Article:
There is also mention of Uriah's mother during the trial. A character witness, Elizabeth Hicks said that she did not know Uriah but she knew his mother as ' a very honest hard working woman'.

This suggests that Uriah's parents were living in London by the time of his arrest and that they probably lived in Petticoat Lane. Petticoat Lane has been Middlesex Street since 1830. Prior to the early 1600s it was called Hogs Lane. This blog post in Londonist provides some information on the history of the street.
1720 map showing Petticoat Lane at the top
Middlesex Street (on left) and Whitechapel High Street (Google Maps)
Earlier today I located the Hambro Synagogue Register in the Susser Archive.

The Hambro Synagogue was an independent synagogue founded as an offshoot of  the Great Synagogue in the early 1700s. The Synagogue building, opened in 1725 in Magpie Alley, was demolished in 1892-3 and then rebuilt in another location in Whitechapel in 1899. It closed in 1936 when it merged once more with the Great Synagogue.

The register includes the following entry:
274 The widow of Moses COHEN THIRD FEMALE STRANGER buried on Wednesday 19 Iyar '570 [= 23 May 1810] Petticoat Lane

Could this be Uriah's mother? The name of her husband and the street where they probably had lived are the same. If so, Uriah's father died prior to May 1810.

The 'third female stranger' refers to the class of the person in the record. At this time Anglo-Jewish cemeteries ordered their seating and congregations into classes. Third class referred to strangers or guests and were usually poorer people who would sit at the back of the synagogue and have no regular seat. Jewish burials were also arranged in classes. The woman in this record was therefore buried in the poorer section of the cemetery.

Ann Benjamin
Another mystery in the trial notes is Ann Benjamin who was accused of being the receiver of the stolen goods.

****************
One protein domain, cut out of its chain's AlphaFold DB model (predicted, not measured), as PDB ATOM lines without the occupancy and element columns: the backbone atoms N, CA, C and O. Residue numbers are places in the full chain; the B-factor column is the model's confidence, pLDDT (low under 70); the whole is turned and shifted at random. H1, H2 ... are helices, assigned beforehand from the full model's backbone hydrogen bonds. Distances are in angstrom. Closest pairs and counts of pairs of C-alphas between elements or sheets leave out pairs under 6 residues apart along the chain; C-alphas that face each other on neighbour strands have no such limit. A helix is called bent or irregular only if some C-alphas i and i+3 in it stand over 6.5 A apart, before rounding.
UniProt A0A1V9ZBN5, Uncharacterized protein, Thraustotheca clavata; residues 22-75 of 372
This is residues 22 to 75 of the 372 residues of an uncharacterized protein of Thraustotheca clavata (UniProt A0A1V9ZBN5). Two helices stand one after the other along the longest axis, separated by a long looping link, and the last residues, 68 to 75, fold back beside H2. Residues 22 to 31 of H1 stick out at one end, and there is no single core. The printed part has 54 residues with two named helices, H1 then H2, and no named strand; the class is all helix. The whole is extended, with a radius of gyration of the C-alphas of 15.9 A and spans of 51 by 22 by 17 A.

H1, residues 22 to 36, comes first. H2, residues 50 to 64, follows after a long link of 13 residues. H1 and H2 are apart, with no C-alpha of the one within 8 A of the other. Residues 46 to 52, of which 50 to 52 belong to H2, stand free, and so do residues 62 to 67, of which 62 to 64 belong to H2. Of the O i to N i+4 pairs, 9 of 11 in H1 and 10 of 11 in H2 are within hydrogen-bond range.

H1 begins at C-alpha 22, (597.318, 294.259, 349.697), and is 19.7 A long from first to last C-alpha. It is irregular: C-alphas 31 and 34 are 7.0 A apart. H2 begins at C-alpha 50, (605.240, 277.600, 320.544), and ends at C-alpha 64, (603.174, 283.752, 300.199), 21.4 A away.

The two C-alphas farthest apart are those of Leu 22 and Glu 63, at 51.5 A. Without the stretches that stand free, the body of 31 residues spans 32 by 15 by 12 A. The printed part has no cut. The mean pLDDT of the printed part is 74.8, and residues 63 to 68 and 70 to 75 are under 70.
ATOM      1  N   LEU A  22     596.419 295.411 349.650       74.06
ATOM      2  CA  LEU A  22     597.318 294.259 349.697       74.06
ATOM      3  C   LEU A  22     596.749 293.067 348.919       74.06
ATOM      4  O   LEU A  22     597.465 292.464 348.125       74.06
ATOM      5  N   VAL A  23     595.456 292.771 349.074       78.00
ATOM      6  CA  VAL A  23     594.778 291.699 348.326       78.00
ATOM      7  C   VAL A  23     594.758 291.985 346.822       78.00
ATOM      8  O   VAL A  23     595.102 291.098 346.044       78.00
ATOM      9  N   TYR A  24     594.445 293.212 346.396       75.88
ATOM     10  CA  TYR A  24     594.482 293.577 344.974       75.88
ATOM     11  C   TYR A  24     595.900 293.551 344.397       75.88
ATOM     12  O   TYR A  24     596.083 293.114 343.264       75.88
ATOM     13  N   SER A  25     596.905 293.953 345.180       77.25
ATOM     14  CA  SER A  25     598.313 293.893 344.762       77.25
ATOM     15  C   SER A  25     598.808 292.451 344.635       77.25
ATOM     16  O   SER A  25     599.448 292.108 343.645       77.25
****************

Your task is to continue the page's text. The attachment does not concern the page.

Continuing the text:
Ann lived with her husband in a house where they let out rooms. The trial notes suggest that the boarders were women though Uriah appears to have known his way around the house. There is no suggestion in the trial notes that he actually lived there. Hannah Smith. Mrs Benjamin's servant, saw Uriah enter the house and race upstairs. She later said that Uriah wanted to speak to Mr and Mrs Benjamin who were not home at the time. Mrs Benjamin then arrived back home.

It is probable that Ann Benjamin was the organiser of the robberies. Once again, from the trial notes, it is suggested that Uriah was not the only boy involved in the robbery. Three boys are mentioned but Uriah appears to have been the only one to go to the Benjamin house.

Ann, when questioned, knew where the stolen items were hidden though initially she said she was unable to accompany the peace officer upstairs as she was observing the sabbath. Ann also admitted to wrapping Uriah's cut hand in a shawl and sending him to the hospital. At the trial Ann Benjamin was found guilty of stealing goods but she was not guilty of breaking and entering. She was sentenced to fourteen years transportation to New South Wales but stayed in England.

Uriah
During the trial Uriah's defence was 'I know nothing at all of it'. Although his three character witnesses were all positive it is not a surprise that he was found guilty of stealing the goods and breaking and entering the premises of Mr Holmes. As a large number of items were stolen the sentence was the death penalty.

Fortunately, possibly because of his young age, this was commuted to transportation to New South Wales for the rest of his life.